Naked flames are banned across all Parks and Conservation Service managed estate (excluding Cotter Campground) until the end of March 2020. View the map of affected areas (PDF 540KB).
Lake Ginninderra comprises of the western foreshores (adjacent to Macdermott Place with access off Joynton Smith Drive) and the northern peninsula (also called Diddams Close Park with access off Diddams Close).
The area is an ideal place for a family picnic amongst the planted native and exotic trees while observing the many species of water birds.
The design of the park emphasises the provision of vehicular access for intensive lake and lakeside recreation in a predominantly Australian landscape setting. The eastern park has a sandy beach, paddling enclosure, playground, picnic tables, barbecues, a public toilet and parking. The western park has a sandy beach, swimming enclosure, boat launching ramp, barbecues, picnic tables, public toilets and a playground.
The swimming beaches are monitored for blue green algae and bacteria. Whenever conditions are unsuitable for swimming public warnings are given and information is posted on the CCS water quality webpage.
In the semi-natural landscape on the southern part of the peninsula, many walking trails may be found. Two fishing jetties have been provided, one on the western shore and one near the southern tip of the peninsula. There is also a cyclepath adjacent to the shoreline.
Also close by is John Knight Memorial Park and Belconnen Skate Park which has access off Emu Bank.
Lake Ginninderra Western Foreshore
The area, previously grazing land, was developed largely in the 1970s consistent with a landscape master plan prepared by the National Capital Development Commission. An emphasis on native species was intended. The Rotary Club of Belconnen contributed to the development of the area by providing finance for the development of a playground in 1979.
The design emphasis has been on provision of access for lake and lakeside recreation in a predominantly Australian landscape setting. Parking areas have substantial capacity, while pedestrian and cycle access can be gained both from the north and south via the path system which encircles Lake Ginninderra.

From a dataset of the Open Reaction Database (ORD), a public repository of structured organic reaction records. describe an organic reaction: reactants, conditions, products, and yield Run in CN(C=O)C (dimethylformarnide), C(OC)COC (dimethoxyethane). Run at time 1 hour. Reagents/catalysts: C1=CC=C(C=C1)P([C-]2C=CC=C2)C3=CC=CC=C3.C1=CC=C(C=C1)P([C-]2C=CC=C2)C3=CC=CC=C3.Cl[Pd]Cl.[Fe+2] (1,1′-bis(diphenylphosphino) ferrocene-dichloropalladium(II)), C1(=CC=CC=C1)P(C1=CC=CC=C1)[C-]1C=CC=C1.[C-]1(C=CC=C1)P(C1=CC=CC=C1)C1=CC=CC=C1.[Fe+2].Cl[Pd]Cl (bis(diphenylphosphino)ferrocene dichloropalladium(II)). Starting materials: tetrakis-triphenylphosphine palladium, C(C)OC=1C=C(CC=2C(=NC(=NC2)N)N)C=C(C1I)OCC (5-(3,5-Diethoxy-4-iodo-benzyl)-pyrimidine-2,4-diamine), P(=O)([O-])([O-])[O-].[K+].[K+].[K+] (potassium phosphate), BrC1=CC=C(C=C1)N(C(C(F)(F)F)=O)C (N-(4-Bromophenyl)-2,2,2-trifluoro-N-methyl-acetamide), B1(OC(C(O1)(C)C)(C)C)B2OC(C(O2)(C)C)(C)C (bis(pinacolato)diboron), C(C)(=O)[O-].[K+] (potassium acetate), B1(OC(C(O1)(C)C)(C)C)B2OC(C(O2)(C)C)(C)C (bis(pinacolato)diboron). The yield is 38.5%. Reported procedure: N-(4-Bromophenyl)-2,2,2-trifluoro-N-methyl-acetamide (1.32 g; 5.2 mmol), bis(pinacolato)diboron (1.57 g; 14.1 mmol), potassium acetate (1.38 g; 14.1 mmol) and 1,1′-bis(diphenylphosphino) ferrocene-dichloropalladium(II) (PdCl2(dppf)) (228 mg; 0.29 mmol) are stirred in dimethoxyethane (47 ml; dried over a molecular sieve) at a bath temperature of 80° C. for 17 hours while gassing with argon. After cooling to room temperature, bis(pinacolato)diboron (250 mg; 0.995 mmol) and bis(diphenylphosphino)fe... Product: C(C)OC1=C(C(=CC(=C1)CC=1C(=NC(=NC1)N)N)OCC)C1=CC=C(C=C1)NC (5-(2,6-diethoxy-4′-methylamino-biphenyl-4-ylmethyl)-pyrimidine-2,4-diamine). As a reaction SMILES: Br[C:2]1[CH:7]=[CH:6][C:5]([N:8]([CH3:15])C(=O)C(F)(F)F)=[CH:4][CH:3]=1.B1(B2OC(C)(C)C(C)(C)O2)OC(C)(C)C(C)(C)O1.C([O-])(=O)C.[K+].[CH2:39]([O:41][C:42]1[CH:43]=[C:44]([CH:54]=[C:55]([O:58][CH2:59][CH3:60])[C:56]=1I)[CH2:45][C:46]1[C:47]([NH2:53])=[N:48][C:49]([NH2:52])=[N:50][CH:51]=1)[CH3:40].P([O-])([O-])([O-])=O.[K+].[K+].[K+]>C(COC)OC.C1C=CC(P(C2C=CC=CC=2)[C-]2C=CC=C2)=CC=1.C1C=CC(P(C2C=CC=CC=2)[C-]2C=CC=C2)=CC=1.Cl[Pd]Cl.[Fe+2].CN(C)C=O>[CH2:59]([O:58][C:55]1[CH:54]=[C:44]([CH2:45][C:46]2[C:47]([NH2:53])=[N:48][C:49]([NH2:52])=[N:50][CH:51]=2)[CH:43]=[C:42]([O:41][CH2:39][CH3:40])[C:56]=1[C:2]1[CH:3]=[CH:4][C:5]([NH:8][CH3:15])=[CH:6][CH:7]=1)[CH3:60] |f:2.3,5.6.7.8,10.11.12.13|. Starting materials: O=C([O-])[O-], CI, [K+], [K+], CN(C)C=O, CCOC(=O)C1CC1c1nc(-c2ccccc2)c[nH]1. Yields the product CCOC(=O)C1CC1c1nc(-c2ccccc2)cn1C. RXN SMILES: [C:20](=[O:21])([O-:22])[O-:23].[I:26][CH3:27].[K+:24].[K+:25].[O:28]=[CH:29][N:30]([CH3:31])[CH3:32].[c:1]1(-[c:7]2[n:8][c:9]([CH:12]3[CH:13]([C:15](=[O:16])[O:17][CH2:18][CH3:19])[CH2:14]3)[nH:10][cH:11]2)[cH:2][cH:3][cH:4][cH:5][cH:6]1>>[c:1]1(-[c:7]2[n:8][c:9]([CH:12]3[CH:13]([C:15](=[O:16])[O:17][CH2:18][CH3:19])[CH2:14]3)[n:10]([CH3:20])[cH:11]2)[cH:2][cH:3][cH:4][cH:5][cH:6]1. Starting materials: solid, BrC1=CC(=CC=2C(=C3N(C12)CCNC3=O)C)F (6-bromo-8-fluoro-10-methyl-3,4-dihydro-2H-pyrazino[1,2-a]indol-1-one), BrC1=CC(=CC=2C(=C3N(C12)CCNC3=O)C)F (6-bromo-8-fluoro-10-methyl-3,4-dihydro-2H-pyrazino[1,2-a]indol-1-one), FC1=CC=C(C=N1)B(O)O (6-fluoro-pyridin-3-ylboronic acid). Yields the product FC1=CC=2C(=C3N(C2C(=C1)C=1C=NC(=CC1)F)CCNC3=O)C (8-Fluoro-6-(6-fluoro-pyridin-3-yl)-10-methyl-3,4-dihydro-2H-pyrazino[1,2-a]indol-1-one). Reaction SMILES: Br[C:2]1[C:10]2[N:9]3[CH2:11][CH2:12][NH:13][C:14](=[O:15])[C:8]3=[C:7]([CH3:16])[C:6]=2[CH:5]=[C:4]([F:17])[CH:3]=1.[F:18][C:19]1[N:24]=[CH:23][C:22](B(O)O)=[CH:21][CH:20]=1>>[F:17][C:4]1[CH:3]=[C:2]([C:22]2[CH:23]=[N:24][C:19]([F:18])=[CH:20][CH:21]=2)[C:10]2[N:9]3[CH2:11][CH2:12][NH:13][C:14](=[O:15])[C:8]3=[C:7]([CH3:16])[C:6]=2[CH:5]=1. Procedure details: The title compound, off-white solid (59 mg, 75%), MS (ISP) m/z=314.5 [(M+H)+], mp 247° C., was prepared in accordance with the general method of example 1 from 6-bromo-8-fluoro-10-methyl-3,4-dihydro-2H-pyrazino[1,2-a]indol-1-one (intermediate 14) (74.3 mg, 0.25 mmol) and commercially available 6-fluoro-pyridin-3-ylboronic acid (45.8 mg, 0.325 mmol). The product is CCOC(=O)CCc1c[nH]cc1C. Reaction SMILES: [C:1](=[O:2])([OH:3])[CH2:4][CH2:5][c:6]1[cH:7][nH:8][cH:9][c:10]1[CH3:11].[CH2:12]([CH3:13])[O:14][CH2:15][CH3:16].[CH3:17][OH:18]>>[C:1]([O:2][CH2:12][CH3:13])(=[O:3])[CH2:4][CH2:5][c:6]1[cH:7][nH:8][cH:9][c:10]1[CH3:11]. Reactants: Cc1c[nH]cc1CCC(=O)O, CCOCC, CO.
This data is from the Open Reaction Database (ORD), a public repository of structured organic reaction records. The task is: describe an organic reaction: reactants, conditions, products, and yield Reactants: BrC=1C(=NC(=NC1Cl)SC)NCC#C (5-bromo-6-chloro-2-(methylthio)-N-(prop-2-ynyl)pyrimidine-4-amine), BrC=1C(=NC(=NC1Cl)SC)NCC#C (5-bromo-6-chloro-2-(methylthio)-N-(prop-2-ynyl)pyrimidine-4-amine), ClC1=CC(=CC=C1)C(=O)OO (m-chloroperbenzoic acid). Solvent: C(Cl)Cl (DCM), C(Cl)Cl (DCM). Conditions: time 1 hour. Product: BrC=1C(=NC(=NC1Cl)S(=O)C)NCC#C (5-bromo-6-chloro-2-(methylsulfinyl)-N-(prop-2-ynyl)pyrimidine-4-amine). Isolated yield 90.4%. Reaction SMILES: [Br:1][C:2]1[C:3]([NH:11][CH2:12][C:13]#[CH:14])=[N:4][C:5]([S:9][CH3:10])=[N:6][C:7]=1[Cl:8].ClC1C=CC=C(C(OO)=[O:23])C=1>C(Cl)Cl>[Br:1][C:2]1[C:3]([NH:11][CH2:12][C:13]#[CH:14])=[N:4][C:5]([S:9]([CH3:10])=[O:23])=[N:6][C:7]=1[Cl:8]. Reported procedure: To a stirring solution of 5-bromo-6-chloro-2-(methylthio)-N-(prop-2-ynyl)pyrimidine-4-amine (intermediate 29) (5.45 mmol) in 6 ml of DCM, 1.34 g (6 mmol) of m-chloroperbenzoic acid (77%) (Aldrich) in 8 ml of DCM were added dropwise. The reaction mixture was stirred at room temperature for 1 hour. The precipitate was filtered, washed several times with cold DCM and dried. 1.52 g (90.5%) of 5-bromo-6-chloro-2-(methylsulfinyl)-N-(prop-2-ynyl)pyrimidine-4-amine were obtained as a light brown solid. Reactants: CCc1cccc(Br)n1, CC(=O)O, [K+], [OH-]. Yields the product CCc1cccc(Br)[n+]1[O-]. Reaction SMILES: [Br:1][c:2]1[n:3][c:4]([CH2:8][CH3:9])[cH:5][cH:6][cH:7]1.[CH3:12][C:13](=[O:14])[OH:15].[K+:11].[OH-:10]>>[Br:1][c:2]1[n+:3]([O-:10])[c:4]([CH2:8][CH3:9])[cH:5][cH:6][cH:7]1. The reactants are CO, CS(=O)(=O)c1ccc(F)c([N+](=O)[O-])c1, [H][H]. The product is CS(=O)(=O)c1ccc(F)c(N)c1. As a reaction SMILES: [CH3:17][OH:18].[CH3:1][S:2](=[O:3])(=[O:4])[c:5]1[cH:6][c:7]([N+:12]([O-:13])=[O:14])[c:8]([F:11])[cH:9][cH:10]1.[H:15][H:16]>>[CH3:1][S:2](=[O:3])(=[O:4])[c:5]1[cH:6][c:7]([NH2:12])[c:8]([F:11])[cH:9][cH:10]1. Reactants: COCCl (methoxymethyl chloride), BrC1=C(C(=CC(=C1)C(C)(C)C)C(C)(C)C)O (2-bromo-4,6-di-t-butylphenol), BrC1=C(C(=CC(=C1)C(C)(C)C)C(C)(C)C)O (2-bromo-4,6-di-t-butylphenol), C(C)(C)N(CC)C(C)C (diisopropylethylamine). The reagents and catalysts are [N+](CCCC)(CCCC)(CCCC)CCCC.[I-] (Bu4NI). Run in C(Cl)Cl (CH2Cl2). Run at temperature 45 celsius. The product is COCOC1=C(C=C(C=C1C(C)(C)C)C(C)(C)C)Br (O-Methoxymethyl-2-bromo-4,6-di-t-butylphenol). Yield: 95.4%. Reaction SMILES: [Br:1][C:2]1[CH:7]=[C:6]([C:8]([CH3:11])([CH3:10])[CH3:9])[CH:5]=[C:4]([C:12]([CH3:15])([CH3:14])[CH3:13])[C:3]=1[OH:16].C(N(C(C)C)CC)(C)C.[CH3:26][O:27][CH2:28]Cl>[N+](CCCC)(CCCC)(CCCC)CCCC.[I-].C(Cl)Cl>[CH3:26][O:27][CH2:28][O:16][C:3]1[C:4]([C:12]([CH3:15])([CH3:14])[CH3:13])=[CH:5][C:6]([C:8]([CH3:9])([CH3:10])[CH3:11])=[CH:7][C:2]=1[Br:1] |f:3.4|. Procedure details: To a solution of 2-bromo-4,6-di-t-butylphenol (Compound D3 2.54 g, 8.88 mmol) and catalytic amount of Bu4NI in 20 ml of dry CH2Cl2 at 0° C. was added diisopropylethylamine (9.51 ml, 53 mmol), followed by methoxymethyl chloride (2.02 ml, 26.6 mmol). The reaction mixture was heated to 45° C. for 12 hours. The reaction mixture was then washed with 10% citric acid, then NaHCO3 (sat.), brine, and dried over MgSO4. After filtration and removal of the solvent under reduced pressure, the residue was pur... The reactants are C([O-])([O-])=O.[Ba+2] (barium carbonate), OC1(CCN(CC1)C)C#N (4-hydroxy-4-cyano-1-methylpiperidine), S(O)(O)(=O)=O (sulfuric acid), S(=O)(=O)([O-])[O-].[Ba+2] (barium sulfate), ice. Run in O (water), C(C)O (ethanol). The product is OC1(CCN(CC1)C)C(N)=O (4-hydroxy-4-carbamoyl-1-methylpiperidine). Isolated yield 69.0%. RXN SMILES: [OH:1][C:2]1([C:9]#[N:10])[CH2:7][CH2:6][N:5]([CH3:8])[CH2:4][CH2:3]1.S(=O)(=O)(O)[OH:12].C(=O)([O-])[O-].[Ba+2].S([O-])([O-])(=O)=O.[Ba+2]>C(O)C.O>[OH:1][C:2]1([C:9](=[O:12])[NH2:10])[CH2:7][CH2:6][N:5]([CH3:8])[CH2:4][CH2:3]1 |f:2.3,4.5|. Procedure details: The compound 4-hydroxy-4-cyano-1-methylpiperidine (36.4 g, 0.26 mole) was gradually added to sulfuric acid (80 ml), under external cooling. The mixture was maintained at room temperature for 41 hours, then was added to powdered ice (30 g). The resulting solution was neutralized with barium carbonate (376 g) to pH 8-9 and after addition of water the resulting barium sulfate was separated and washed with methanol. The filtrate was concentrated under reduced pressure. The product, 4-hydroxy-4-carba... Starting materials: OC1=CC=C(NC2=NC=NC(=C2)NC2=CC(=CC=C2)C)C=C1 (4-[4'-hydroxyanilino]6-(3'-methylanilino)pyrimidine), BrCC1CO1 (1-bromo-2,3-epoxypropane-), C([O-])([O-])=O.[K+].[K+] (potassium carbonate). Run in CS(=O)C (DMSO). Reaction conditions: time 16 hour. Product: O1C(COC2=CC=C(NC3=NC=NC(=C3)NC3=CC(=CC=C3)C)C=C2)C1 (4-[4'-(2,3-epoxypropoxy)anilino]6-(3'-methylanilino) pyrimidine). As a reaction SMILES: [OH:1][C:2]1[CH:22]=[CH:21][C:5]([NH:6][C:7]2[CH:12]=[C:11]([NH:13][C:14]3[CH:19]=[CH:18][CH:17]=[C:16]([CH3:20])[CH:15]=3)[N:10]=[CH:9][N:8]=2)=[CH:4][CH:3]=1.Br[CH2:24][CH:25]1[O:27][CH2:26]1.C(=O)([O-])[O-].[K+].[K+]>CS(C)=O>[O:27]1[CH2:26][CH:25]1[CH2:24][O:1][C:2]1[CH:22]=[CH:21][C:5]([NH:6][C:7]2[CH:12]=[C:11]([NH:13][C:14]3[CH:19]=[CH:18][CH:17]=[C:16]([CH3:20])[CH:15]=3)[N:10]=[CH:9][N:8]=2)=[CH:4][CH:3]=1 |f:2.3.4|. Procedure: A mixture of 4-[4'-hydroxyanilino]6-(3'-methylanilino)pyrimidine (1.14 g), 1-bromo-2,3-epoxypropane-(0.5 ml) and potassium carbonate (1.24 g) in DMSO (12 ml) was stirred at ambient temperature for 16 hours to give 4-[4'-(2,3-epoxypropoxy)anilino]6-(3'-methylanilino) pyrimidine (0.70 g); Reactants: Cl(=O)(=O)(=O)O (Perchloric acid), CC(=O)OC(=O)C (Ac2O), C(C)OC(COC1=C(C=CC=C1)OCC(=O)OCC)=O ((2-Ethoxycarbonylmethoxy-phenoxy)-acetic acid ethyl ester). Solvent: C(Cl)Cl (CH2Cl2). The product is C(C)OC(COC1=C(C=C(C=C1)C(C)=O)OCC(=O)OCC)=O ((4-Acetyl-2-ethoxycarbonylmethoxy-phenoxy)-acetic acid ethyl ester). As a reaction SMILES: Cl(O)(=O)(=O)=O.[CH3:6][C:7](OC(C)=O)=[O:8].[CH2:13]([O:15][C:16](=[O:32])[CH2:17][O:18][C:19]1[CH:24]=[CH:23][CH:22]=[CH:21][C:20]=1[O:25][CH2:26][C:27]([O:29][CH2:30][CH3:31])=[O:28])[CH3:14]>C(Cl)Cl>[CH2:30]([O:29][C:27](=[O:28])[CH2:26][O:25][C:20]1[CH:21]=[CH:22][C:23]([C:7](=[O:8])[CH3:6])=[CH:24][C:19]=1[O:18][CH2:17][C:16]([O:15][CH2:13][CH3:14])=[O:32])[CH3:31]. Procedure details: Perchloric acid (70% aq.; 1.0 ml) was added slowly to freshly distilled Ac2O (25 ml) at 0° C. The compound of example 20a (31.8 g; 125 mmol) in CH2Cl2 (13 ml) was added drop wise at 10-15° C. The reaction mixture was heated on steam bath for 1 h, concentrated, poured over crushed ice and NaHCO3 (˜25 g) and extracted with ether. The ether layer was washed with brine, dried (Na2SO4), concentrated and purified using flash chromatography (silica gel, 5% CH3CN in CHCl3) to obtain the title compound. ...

Lake Ginninderra Peninsula
In 1967 the National Capital Development Commission decided to create Lake Ginninderra as the central scenic and recreational focus of Belconnen Town Centre. The foreshore development plan in 1981 envisaged development of the two peninsula parks for intensive recreation, while much of the peninsula to remain as an informal semi-natural landscape dominated by indigenous plants.
Consistent with the official decision to name all streets in Belconnen after Lord Mayors and Mayors, the road providing access to these two parks from Ginninderra Drive was named after Henry Diddams (1864-1928), who was the first Mayor of Brisbane elected directly by constituents in 1921.
Gray, J (1997) The Historical and Cultural Background of Selected Urban Parks in Canberra - Volume 2.
Facilities and activities
- Boat launch (power boating prohibited)
- Fishing (from twp fishing jetties at Diddams Close Park)
- Dogs on leash
- Off leash dog area (at Lake Ginninderra Peninsula)
- Picnic tables
- Walking trails
About urban parks
Transport Canberra and City Services manages urban parks and open space in Canberra. There are three main types of urban parks in Canberra: town parks, district parks and neighborhood parks. Other landscaped components of the park system include:
- Pedestrian parkland which are corridors of open space provided for pedestrian movement within and between suburbs.
- Semi-natural open spaces which are areas of remnant grazing land or native vegetation, and include creek corridors, hilltop areas, ridges and buffer areas between suburbs.
- Native grassland or woodland sites which contain endangered plant species.
- Major road verges and medians.
- Informal use ovals which are non-irrigated open dryland grass areas for informal sport and recreational use.
- Special purpose areas which are large open spaces dedicated to specialised recreational activities or sporting events.
Plans of management
Plans of management for urban parks identify what is important about the areas and how they are to be managed. A plan of management is intended to provide direction and guidance to the land custodian, management staff, visitors, neighbours, volunteers, and others with an interest in the area.
More information and feedback
For more information or to provide feedback, contact Access Canberra on 13 22 81 or complete an online feedback form.